From 1 July 2017, the tax exemption on earnings of assets supporting Transition to Retirement Income Streams will be removed. A rule that allows individuals to treat certain superannuation income stream payments as lump sums for tax purposes will also be removed.
Harmonise contribution rules for those aged 65 to 74
From 1 July 2017, the current restrictions on people aged 65 to 74 from making superannuation contributions for their retirement will be removed. People under the age of 75 will no longer have to satisfy a work test and will be able to receive contributions from their spouse. This measure is aimed at providing older Australians the opportunity to increase their retirement savings, especially from sources that may not have been available to them before retirement, including from downsizing their home.
Allow catch‑up concessional superannuation contributions
From 1 July 2017, individuals with a superannuation balance less than $500,000 will be allowed to make additional concessional contributions where they have not reached their concessional contributions cap in previous years. Amounts are carried forward on a rolling basis for a period of five consecutive years, and only unused amounts accrued from 1 July 2017 can be carried forward. This measure is aimed at people with interrupted work patterns such as women and carers to ‘catch up’ if they choose to do so that they can accumulate superannuation balances commensurate with those who do not take breaks from the workforce.
Tax deductions for personal superannuation contributions
From 1 July 2017 all individuals up to age 75 will be allowed to claim an income tax deduction for personal superannuation contributions. This effectively allows all individuals, regardless of their employment circumstances, to make concessional superannuation contributions up to the concessional cap. This change will benefit individuals who are partially self‑employed and partially wage and salary earners, and individuals whose employers do not offer salary sacrifice arrangements.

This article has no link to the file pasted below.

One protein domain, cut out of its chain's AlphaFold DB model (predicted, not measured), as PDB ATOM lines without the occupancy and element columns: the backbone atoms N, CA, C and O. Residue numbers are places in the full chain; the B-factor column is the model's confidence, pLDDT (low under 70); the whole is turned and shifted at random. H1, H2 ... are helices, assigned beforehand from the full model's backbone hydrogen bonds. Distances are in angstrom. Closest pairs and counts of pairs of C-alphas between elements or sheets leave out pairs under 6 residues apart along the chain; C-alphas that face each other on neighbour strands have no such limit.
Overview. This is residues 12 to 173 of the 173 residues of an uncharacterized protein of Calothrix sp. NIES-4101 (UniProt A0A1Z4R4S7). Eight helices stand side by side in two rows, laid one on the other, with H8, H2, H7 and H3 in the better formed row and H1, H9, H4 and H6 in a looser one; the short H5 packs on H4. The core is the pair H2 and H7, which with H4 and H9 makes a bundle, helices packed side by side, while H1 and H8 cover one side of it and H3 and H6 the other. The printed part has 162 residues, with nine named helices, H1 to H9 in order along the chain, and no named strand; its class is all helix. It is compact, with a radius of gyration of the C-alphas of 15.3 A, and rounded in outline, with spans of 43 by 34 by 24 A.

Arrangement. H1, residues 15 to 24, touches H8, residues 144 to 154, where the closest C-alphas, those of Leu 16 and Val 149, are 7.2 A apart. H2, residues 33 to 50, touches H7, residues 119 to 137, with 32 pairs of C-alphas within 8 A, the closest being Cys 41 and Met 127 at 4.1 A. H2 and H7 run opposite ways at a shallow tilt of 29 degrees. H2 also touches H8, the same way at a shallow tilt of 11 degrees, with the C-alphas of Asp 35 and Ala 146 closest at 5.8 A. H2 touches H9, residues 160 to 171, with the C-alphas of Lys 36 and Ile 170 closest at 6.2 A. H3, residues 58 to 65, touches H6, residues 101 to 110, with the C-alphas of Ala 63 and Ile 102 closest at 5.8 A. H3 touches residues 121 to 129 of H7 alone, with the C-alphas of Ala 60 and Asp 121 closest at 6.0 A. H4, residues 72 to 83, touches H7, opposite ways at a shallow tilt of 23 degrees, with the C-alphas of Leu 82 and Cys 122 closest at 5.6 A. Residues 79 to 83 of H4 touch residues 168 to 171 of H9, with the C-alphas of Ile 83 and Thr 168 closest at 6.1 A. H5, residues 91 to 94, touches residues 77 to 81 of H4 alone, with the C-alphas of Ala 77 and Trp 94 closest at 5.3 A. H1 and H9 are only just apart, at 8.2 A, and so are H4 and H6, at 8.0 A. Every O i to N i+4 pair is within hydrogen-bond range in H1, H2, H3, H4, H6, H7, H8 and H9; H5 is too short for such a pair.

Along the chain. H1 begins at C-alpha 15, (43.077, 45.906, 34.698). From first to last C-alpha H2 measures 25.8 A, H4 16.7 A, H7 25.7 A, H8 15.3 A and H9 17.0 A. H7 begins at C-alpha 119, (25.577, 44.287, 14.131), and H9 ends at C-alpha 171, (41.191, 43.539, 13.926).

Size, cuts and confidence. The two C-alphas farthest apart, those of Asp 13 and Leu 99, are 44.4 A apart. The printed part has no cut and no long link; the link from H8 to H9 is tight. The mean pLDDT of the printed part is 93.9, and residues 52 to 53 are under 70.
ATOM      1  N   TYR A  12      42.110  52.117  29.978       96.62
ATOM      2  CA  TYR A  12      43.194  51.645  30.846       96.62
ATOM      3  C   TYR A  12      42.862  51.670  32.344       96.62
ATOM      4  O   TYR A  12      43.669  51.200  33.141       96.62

Introduce a Low Income Superannuation Tax Offset (LISTO)
From 1 July 2017, a low income superannuation tax offset (LISTO) will be introduced to reduce tax on superannuation contributions for low income earners up to a cap of $500. The LISTO will apply to members with adjusted taxable income up to $37,000 that have had a concessional contribution made on their behalf. This will effectively avoid the situation in which low income earners would pay more tax on savings placed into superannuation than on income earned outside of superannuation.
Improve superannuation balances of low income spouses
From 1 July 2017, the income threshold for the receiving spouse (whether married or de facto) of the low income spouse tax offset will be increased to $37,000 from $10,800.
Reform the taxation of concessional superannuation contributions
From 1 July 2017, the threshold at which high income earners pay additional contributions tax will be lowered to $250,000 (currently $300,000). The annual cap on concessional superannuation contributions will also be reduced to $25,000 (currently $30,000 under age 50; $35,000 for ages 50 and over).
Remove the anti‑detriment provision in respect of death benefits from superannuation
From 1 July 2017, the anti-detriment provision in respect of death benefits from superannuation will be removed. The anti‑detriment provision can effectively result in a refund of a member’s lifetime superannuation contributions tax payments into an estate, where the beneficiary is the dependant of the member (spouse, former spouse or child).